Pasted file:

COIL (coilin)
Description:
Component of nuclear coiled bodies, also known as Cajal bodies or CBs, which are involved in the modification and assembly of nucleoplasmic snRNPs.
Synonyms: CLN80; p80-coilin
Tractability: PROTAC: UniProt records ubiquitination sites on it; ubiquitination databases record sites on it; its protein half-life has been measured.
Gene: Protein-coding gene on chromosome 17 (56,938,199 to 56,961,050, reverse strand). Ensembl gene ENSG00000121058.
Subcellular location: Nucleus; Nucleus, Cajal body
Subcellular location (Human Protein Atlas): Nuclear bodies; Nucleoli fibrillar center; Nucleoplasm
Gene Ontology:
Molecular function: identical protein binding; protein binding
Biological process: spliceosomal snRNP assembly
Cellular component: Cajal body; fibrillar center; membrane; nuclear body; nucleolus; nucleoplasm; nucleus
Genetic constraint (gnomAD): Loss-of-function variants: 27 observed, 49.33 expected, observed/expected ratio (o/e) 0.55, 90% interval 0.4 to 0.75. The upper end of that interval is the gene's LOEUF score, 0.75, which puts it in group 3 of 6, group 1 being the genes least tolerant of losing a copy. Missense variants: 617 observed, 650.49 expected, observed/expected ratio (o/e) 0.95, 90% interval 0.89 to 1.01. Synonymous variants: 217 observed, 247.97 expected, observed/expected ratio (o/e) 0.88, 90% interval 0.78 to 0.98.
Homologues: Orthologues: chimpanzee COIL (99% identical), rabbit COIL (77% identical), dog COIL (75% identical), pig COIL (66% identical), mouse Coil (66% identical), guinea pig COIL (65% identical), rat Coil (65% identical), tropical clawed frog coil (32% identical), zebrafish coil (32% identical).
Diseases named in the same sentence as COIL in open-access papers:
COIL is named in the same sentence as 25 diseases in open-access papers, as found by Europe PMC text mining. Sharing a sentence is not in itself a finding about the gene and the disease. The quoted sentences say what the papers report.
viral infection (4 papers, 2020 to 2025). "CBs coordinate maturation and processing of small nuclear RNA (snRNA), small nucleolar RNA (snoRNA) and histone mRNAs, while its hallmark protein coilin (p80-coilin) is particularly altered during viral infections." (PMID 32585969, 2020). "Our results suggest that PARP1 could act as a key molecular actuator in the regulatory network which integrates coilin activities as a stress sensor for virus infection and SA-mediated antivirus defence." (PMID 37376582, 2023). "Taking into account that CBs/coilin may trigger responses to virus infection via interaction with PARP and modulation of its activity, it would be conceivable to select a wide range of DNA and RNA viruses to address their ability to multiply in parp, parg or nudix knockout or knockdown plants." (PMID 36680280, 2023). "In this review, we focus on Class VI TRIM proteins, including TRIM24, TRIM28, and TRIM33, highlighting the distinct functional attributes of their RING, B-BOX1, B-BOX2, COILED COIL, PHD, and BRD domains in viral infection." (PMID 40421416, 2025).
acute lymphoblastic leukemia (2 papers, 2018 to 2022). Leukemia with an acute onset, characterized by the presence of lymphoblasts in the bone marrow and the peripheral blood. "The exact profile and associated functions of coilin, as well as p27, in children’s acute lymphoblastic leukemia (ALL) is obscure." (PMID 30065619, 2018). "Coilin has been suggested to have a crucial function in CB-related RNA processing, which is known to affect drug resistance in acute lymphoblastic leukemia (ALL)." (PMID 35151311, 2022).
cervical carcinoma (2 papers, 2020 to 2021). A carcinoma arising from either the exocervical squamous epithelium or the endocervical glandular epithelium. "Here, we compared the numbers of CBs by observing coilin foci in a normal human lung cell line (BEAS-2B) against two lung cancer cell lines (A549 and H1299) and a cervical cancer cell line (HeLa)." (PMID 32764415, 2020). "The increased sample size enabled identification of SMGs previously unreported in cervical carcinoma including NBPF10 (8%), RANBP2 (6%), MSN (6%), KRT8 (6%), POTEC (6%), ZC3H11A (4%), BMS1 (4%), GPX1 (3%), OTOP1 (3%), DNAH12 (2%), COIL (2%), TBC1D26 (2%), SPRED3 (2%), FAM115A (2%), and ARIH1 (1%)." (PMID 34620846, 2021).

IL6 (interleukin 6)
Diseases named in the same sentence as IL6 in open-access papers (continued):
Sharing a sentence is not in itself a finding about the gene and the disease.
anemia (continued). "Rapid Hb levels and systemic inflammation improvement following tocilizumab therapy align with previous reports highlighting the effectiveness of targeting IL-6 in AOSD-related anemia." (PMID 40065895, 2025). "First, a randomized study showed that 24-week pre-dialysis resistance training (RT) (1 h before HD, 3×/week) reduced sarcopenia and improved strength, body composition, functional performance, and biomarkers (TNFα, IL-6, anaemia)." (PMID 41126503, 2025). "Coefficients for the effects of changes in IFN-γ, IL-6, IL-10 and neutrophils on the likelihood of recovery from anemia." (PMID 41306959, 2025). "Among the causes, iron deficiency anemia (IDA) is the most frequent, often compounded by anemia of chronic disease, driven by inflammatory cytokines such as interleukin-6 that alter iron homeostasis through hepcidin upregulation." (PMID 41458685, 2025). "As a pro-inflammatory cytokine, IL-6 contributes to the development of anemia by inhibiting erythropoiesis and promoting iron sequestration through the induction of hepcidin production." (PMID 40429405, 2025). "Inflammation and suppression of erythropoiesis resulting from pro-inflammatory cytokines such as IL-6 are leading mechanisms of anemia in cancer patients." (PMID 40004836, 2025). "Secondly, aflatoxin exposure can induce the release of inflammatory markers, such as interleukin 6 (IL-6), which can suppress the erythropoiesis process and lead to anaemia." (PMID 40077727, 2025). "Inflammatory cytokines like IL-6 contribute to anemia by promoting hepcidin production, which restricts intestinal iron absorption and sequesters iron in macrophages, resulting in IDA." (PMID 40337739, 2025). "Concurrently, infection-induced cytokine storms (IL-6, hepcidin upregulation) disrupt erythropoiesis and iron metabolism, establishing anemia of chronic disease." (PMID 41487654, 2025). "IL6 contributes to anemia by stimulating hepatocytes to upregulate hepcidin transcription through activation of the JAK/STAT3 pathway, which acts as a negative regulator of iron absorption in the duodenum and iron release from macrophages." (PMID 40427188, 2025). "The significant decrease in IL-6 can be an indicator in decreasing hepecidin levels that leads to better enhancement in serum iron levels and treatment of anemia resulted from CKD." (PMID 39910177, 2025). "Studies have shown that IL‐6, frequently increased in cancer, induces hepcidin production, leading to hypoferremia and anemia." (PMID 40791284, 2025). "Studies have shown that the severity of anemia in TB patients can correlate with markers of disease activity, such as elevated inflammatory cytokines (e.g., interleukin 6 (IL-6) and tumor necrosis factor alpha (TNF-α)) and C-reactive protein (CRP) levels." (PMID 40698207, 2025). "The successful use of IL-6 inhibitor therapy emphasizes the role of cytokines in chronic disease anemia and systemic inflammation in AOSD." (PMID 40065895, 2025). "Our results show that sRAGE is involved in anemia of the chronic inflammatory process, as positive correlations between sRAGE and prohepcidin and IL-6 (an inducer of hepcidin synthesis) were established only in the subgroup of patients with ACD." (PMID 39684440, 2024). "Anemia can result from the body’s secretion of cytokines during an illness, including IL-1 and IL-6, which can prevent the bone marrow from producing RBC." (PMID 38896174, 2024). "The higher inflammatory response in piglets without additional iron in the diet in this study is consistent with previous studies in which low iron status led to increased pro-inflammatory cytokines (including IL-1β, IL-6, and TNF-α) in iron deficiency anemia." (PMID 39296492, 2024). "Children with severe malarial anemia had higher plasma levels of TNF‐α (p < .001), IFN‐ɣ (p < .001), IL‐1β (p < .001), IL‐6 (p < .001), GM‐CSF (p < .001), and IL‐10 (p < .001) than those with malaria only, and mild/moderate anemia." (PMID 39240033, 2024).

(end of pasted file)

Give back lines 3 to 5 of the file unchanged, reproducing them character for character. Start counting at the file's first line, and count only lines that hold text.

Component of nuclear coiled bodies, also known as Cajal bodies or CBs, which are involved in the modification and assembly of nucleoplasmic snRNPs.
Synonyms: CLN80; p80-coilin
Tractability: PROTAC: UniProt records ubiquitination sites on it; ubiquitination databases record sites on it; its protein half-life has been measured.